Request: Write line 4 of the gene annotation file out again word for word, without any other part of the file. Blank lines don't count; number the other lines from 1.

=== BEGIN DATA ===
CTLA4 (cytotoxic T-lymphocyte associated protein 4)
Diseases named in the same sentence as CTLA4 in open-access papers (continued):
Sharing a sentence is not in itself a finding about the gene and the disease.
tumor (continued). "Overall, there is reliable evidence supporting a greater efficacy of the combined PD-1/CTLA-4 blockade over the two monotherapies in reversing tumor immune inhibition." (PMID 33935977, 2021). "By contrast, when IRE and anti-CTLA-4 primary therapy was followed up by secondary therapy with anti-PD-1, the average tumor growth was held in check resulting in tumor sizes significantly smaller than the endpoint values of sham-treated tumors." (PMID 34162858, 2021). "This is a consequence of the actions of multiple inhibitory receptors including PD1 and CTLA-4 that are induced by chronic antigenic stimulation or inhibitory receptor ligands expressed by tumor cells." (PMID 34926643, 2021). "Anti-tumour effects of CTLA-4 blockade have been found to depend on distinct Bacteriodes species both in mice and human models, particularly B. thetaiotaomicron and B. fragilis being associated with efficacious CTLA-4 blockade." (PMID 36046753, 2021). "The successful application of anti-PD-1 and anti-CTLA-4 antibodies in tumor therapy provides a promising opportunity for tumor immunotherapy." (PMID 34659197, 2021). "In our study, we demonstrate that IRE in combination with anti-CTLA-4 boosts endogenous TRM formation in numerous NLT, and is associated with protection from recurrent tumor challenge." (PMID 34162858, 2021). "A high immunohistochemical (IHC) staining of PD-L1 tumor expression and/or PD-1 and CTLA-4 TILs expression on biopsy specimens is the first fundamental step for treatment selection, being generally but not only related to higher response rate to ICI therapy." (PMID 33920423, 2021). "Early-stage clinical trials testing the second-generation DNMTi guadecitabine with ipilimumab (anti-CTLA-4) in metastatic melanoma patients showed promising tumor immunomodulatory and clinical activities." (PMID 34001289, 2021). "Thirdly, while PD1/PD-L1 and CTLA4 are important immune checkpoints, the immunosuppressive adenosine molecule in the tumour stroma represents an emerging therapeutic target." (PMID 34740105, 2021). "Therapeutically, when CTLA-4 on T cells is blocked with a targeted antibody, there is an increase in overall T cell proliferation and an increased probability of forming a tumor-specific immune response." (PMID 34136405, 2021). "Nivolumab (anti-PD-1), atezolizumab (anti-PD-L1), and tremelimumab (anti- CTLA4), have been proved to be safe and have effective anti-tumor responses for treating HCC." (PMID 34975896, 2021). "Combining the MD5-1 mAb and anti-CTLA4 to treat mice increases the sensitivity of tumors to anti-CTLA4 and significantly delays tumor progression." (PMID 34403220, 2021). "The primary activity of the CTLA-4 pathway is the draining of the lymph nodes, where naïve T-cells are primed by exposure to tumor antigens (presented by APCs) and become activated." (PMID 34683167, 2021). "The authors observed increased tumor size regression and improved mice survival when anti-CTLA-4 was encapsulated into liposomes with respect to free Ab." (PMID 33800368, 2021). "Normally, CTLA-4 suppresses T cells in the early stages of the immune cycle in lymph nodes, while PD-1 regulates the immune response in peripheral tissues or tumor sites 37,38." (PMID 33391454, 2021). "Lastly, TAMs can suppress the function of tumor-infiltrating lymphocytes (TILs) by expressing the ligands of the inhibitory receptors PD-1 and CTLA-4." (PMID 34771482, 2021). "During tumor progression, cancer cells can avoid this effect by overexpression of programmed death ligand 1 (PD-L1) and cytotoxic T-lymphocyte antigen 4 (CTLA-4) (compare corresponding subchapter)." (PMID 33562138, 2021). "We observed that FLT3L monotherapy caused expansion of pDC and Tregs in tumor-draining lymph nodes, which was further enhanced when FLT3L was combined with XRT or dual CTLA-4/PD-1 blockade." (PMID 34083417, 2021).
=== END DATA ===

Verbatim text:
tumor (continued). "Overall, there is reliable evidence supporting a greater efficacy of the combined PD-1/CTLA-4 blockade over the two monotherapies in reversing tumor immune inhibition." (PMID 33935977, 2021). "By contrast, when IRE and anti-CTLA-4 primary therapy was followed up by secondary therapy with anti-PD-1, the average tumor growth was held in check resulting in tumor sizes significantly smaller than the endpoint values of sham-treated tumors." (PMID 34162858, 2021). "This is a consequence of the actions of multiple inhibitory receptors including PD1 and CTLA-4 that are induced by chronic antigenic stimulation or inhibitory receptor ligands expressed by tumor cells." (PMID 34926643, 2021). "Anti-tumour effects of CTLA-4 blockade have been found to depend on distinct Bacteriodes species both in mice and human models, particularly B. thetaiotaomicron and B. fragilis being associated with efficacious CTLA-4 blockade." (PMID 36046753, 2021). "The successful application of anti-PD-1 and anti-CTLA-4 antibodies in tumor therapy provides a promising opportunity for tumor immunotherapy." (PMID 34659197, 2021). "In our study, we demonstrate that IRE in combination with anti-CTLA-4 boosts endogenous TRM formation in numerous NLT, and is associated with protection from recurrent tumor challenge." (PMID 34162858, 2021). "A high immunohistochemical (IHC) staining of PD-L1 tumor expression and/or PD-1 and CTLA-4 TILs expression on biopsy specimens is the first fundamental step for treatment selection, being generally but not only related to higher response rate to ICI therapy." (PMID 33920423, 2021). "Early-stage clinical trials testing the second-generation DNMTi guadecitabine with ipilimumab (anti-CTLA-4) in metastatic melanoma patients showed promising tumor immunomodulatory and clinical activities." (PMID 34001289, 2021). "Thirdly, while PD1/PD-L1 and CTLA4 are important immune checkpoints, the immunosuppressive adenosine molecule in the tumour stroma represents an emerging therapeutic target." (PMID 34740105, 2021). "Therapeutically, when CTLA-4 on T cells is blocked with a targeted antibody, there is an increase in overall T cell proliferation and an increased probability of forming a tumor-specific immune response." (PMID 34136405, 2021). "Nivolumab (anti-PD-1), atezolizumab (anti-PD-L1), and tremelimumab (anti- CTLA4), have been proved to be safe and have effective anti-tumor responses for treating HCC." (PMID 34975896, 2021). "Combining the MD5-1 mAb and anti-CTLA4 to treat mice increases the sensitivity of tumors to anti-CTLA4 and significantly delays tumor progression." (PMID 34403220, 2021). "The primary activity of the CTLA-4 pathway is the draining of the lymph nodes, where naïve T-cells are primed by exposure to tumor antigens (presented by APCs) and become activated." (PMID 34683167, 2021). "The authors observed increased tumor size regression and improved mice survival when anti-CTLA-4 was encapsulated into liposomes with respect to free Ab." (PMID 33800368, 2021). "Normally, CTLA-4 suppresses T cells in the early stages of the immune cycle in lymph nodes, while PD-1 regulates the immune response in peripheral tissues or tumor sites 37,38." (PMID 33391454, 2021). "Lastly, TAMs can suppress the function of tumor-infiltrating lymphocytes (TILs) by expressing the ligands of the inhibitory receptors PD-1 and CTLA-4." (PMID 34771482, 2021). "During tumor progression, cancer cells can avoid this effect by overexpression of programmed death ligand 1 (PD-L1) and cytotoxic T-lymphocyte antigen 4 (CTLA-4) (compare corresponding subchapter)." (PMID 33562138, 2021). "We observed that FLT3L monotherapy caused expansion of pDC and Tregs in tumor-draining lymph nodes, which was further enhanced when FLT3L was combined with XRT or dual CTLA-4/PD-1 blockade." (PMID 34083417, 2021).